Wellington Phoenix head coach Mark Rudan has confirmed he won't be returning to the club at the end of the season.
As reported by the Herald last week, The Australian, who has turned the Phoenix around since taking over from Darije Kalezic in May last year, will walk away halfway through his two-year deal - despite the club's best efforts to retain him.
Rudan said that making the decision to leave was an extremely difficult one.
"This has been one of the most difficult decisions I've had to make in my career. I came here wanting a project I could sink my teeth into and really make a difference to our sport.
"I've said it before, this football club is special. There are wonderful people here that make this club what it is. The people of Wellington and New Zealand have truly embraced me. I thank all the supporters, corporate partners and the entire football club on having such great belief in me," Rudan said in a statement.
Rudan's future has been the subject of much speculation since the start of this year, as he has struggled with being isolated from his Sydney-based family.
Since January, the Phoenix have been trying to put together a package to convince Rudan to stay, driven by chairman Rob Morrison, but they've been unsuccessful.
Living closer to his wife and teenage children is believed to be a key driver of Rudan's decision to return to Australia, though the 43-year-old has also been frustrated with the financial resourcing of the club, and has spoken publicly on several occasions about the need for the Welnix ownership group to display more ambition.
"...as I've made mention previously, family is up most of importance to me. I am a husband and a father first and a football coach second," Rudan said.
"The past few weeks I have worked closely with the club trying to find a solution but ultimately it was something that could not be resolved."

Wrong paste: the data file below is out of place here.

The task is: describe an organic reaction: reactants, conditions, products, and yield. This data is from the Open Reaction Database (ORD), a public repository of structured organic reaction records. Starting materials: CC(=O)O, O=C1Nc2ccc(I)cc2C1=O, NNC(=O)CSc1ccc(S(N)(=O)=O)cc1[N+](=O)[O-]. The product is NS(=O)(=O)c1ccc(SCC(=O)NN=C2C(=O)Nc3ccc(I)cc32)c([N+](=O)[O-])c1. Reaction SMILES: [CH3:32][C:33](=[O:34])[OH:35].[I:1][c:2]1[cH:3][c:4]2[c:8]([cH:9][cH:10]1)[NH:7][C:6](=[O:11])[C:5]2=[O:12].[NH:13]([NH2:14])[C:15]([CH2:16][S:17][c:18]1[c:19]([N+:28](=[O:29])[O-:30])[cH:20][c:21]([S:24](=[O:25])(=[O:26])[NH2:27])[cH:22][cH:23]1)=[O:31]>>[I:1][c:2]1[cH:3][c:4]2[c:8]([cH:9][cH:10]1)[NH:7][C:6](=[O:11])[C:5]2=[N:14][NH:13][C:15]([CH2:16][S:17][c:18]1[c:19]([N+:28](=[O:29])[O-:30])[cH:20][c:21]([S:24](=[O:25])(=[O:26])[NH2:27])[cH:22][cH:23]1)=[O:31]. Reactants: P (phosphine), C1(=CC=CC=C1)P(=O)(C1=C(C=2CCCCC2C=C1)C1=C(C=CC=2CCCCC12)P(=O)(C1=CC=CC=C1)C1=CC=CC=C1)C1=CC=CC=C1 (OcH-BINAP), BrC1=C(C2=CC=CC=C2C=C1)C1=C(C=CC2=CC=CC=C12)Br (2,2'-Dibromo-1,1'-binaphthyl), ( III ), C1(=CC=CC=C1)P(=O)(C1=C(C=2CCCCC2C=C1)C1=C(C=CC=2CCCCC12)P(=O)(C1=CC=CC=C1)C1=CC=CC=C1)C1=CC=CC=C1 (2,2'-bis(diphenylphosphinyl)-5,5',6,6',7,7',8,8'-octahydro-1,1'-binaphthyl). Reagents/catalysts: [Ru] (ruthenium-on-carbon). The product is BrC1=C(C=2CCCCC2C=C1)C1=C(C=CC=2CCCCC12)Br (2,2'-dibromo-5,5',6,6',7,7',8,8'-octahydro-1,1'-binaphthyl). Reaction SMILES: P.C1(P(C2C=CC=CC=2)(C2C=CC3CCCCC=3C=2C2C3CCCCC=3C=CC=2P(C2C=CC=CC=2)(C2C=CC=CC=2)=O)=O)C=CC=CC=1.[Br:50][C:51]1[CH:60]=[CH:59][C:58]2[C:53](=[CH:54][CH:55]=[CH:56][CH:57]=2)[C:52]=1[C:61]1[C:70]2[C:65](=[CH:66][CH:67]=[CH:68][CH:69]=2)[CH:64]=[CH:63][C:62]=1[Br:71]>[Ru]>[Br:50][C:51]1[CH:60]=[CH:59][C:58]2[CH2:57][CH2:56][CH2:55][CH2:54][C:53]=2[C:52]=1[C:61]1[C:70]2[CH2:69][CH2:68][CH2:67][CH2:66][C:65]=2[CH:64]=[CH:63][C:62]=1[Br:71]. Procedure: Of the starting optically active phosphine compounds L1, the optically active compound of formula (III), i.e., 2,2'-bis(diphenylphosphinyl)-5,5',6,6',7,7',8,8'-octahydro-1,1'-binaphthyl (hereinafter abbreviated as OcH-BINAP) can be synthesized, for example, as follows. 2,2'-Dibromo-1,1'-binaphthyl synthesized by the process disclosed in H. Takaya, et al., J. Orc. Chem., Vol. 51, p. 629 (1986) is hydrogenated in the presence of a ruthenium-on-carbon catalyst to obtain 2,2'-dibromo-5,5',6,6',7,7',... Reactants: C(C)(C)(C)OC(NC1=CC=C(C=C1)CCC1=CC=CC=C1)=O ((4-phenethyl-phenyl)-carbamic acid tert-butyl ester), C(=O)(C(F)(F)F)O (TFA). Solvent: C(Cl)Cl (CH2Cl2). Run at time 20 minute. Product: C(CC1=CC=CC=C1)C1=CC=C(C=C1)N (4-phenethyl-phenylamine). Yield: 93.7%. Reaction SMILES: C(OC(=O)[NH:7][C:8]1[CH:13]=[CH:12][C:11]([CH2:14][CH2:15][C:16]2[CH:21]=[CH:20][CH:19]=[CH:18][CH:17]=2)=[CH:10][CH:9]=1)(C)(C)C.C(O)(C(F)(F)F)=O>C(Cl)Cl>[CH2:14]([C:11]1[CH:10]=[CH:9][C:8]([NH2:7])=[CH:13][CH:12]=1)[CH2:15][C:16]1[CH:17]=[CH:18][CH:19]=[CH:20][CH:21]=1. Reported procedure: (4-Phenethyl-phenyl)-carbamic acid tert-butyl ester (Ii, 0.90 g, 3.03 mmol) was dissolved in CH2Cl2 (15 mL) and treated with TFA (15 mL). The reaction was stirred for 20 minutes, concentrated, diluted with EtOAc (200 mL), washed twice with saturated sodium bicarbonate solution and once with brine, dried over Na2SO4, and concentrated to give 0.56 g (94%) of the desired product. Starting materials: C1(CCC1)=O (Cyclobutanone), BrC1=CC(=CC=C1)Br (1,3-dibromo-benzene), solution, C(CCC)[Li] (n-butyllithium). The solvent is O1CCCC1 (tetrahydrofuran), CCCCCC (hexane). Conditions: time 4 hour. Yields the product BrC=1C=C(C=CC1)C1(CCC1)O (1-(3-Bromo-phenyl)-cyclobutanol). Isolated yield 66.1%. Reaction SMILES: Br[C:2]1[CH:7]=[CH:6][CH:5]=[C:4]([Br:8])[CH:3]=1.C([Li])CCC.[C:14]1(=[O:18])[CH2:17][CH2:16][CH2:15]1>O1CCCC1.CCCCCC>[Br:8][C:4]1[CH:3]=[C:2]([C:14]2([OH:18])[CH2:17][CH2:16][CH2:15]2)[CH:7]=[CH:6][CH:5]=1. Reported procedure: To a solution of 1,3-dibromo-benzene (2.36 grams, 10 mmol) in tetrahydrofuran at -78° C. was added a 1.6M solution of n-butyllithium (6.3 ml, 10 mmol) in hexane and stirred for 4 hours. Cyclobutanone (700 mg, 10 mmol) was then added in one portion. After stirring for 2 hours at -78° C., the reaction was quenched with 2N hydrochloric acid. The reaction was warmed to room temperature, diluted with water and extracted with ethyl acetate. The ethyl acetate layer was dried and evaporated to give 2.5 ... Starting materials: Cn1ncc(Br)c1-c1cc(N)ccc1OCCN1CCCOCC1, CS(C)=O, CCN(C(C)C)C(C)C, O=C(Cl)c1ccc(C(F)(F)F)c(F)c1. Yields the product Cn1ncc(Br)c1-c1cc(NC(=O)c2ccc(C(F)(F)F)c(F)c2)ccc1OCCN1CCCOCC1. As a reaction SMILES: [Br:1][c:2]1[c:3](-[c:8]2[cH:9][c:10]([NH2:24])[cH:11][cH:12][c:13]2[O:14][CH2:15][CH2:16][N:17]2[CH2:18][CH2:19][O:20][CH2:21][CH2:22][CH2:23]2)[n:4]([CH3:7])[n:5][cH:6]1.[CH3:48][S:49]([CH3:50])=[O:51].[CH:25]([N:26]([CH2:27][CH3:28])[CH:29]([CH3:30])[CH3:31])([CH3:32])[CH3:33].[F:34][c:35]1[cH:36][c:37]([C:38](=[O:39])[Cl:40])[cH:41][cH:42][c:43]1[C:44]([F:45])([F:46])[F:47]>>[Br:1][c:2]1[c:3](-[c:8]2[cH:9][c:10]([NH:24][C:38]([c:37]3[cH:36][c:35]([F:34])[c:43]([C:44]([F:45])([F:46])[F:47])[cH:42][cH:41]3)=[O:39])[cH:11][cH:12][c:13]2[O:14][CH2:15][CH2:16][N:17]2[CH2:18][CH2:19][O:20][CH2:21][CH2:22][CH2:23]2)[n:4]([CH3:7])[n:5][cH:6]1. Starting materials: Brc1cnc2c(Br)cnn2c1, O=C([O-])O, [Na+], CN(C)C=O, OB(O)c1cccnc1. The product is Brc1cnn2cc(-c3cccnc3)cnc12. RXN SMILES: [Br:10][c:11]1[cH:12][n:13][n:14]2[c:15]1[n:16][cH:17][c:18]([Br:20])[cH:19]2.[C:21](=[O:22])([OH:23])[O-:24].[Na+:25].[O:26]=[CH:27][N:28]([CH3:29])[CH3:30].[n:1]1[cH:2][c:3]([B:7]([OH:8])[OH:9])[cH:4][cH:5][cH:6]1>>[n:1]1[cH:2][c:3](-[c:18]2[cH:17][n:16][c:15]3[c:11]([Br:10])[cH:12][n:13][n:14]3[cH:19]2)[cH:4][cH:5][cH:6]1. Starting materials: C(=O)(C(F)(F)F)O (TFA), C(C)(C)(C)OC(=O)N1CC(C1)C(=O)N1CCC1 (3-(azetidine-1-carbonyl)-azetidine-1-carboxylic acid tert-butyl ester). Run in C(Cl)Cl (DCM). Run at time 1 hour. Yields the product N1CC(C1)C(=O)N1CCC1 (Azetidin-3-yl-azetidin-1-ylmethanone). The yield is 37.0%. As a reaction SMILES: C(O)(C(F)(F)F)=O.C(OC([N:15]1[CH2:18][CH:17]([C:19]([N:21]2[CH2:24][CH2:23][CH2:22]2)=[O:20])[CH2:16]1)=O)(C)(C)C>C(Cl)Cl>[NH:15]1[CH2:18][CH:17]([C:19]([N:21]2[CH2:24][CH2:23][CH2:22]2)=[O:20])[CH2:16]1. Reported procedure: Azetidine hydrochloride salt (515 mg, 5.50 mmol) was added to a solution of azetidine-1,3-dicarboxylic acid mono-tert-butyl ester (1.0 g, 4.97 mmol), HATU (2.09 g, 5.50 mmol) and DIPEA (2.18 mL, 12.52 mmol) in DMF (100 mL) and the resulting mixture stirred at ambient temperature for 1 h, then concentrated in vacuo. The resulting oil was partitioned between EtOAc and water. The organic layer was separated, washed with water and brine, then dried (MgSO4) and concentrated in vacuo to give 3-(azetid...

The confirmation of his exit marks the end of a short, but highly successful era.
From the first day he walked through the doors Rudan has shaken up the club, from the playing group to the back office staff, bringing confidence and belief back into the organisation, after the Phoenix's reputation, off and on the field, nosedived dramatically during the Kalezic reign.
He has helped several players to produce the best football of their careers, especially young Kiwis like Alex Rufer, Louis Fenton, Sarpreet Singh and Liberato Cacace.
His methods have also driven striker Roy Krishna to enjoy a stunning season, and former Socceroo David Williams is another who has responded positively to the environment under Rudan.
The former Sydney FC captain has engendered a unified, successful playing group, with a positive, attacking style and the recipe has worked.
The Phoenix are all but qualified for the finals for just the fifth time in their history, and could surpass their highest regular season points tally (42 in 2014-15).
Four more goals in the last three regular season games will also mark a new goals record for the club.
The team enjoyed a nine-game unbeaten run from the beginning of December to late January, smashing the previous best streak of six.
Such success has brought back the fans, highlighted by more than 23,000 coming to Eden Park in February, a new club high for a non-finals match.
However, Rudan's departure means the franchise will be on the search again for a new head coach, and will bring another period of uncertainty and upheaval for the capital team.
Since Ernie Merrick's exit in December 2016, Des Buckingham, Kalezic, Chris Greenacre (caretaker) and Rudan have occupied the position.